top of page

Obtaining Death Certificates in New York: 2024 Chapter Amendments

Our office previously released a Legal Briefing on January 10, 2024 discussing the law that Governor Hochul in New York signed on December 22, 2023 that expanded the pool of individuals who were legally authorized to obtain a copy of an individual’s New York State death certificate.  Here is a link to the previous Legal Briefing:

As noted in the previous Legal Briefing, accompanying the new law was an approval memorandum from the Governor where she noted that as drafted the bill was too broad and would come with an additional cost of $3 million per year that was not accounted for – and it would also slow down current processing time.  As a result of these issues, the Governor had reached an agreement with the Legislature to enact some forthcoming technical changes. 

On January 26, 2024, Governor Hochul did sign a new bill into law containing those changes and they are significant.  The new law now explicitly provides that a designated agent “charged with controlling disposition of a decedent’s remains” can request a death certificate.  Also, while the new law retains the provision permitting “domestic partners” (as defined by law) to obtain death certificates, it removes the ability of the following individuals to obtain death certificates: Grandparents; Aunts; Uncles; Cousins; Nieces; and Nephews.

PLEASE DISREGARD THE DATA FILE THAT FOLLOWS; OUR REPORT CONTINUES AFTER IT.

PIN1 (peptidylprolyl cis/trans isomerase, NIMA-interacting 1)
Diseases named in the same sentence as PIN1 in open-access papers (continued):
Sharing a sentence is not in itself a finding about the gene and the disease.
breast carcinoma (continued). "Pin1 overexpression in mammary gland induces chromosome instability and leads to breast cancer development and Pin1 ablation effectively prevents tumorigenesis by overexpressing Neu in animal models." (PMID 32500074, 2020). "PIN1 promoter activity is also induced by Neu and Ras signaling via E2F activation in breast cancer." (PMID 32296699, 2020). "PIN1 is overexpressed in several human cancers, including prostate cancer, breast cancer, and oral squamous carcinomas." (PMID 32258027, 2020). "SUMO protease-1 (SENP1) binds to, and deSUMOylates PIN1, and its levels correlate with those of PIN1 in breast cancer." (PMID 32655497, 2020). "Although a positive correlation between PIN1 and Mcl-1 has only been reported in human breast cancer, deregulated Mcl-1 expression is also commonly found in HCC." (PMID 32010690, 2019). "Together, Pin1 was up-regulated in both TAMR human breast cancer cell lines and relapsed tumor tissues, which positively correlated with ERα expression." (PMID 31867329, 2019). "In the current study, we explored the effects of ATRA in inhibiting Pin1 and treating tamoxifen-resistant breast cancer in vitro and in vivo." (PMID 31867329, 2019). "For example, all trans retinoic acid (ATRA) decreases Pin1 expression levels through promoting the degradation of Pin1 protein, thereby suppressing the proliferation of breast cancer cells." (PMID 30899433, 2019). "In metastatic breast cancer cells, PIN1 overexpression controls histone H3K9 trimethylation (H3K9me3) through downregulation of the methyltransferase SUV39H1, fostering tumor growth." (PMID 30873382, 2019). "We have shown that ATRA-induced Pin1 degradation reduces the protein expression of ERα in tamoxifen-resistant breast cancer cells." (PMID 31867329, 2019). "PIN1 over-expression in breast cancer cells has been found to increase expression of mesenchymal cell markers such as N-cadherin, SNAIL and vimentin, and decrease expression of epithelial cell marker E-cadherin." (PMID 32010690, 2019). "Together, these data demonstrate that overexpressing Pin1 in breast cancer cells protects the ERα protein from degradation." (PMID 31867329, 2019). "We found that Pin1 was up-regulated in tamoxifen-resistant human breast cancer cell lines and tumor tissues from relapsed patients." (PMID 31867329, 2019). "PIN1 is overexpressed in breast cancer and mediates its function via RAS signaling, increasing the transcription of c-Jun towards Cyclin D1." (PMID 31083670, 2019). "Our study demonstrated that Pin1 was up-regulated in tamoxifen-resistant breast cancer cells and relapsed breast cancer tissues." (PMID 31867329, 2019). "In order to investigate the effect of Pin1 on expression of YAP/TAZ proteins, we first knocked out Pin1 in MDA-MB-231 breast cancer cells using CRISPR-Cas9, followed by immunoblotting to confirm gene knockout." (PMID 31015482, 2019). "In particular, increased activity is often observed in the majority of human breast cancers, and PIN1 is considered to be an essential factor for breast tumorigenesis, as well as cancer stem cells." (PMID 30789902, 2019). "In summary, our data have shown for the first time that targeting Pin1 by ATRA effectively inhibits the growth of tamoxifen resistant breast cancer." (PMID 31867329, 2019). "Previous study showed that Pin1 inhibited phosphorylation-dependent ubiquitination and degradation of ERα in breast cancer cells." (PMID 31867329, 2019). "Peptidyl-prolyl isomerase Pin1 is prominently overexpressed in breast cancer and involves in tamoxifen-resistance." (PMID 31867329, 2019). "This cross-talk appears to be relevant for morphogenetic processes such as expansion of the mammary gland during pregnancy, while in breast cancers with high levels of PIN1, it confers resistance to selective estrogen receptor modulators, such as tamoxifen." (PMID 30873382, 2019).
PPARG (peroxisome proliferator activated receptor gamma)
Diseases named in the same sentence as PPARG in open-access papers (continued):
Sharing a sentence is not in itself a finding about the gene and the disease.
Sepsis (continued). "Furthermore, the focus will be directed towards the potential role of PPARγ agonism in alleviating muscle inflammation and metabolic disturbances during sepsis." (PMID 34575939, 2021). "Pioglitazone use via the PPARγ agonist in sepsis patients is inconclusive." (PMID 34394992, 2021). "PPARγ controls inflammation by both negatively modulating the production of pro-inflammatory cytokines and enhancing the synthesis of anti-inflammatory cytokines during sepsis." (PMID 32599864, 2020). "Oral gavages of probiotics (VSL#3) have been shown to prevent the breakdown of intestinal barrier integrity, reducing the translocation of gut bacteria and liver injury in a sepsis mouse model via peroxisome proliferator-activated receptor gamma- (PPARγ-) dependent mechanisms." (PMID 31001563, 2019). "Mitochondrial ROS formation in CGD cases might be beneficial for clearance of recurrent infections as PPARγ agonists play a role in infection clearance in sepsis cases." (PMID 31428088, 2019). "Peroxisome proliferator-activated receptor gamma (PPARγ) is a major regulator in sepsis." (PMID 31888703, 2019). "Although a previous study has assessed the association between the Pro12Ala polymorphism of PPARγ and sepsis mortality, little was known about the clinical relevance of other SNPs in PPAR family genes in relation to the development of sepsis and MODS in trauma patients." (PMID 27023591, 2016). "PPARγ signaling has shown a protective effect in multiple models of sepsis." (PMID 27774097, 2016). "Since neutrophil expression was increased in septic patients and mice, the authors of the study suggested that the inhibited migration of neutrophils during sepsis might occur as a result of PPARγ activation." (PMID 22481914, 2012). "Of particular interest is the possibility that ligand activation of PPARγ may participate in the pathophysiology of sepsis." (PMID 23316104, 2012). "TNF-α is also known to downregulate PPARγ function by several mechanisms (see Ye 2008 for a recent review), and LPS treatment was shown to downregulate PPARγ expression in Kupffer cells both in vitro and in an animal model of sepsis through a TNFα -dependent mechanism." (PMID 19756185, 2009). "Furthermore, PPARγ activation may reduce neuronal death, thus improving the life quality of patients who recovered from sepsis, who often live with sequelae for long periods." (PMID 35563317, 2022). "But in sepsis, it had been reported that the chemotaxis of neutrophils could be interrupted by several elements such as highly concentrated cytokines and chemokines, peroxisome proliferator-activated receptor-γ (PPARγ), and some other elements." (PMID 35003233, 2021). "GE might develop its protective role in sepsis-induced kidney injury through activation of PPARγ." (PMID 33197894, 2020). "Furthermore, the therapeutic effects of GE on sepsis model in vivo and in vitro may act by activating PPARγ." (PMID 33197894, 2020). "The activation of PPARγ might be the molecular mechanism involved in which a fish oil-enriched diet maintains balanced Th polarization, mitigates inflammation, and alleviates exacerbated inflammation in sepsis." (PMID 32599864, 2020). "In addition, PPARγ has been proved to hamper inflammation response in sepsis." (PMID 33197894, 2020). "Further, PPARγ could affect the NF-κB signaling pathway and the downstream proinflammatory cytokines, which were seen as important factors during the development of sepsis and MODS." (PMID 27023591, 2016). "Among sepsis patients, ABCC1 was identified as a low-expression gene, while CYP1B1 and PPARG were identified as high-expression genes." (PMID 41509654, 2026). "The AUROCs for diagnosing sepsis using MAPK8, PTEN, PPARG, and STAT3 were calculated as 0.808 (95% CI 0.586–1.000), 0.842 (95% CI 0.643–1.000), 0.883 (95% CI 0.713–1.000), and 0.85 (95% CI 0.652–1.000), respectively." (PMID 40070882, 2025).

This change in the law takes effect on the same date as the original law (December 22, 2023). 


Our firm has extensive experience counseling health care providers on statutory and regulatory requirements, as well as preparing and implementing applicable policies. If you have any questions related to this Legal Briefing, please contact any member of our firm at 585-730- 4773.



Obtaining Death Certificates in New York 2024 Chapter Amendments
Download PDF • 172KB


This Legal Briefing is intended for general informational and educational purposes only and should not be considered legal advice or counsel. The substance of this Legal Briefing is not intended to cover all legal issues or developments regarding the matter. Please consult with an attorney to ascertain how these new developments may relate to you or your business. © 2024 Law Offices of Pullano & Farrow PLLC

bottom of page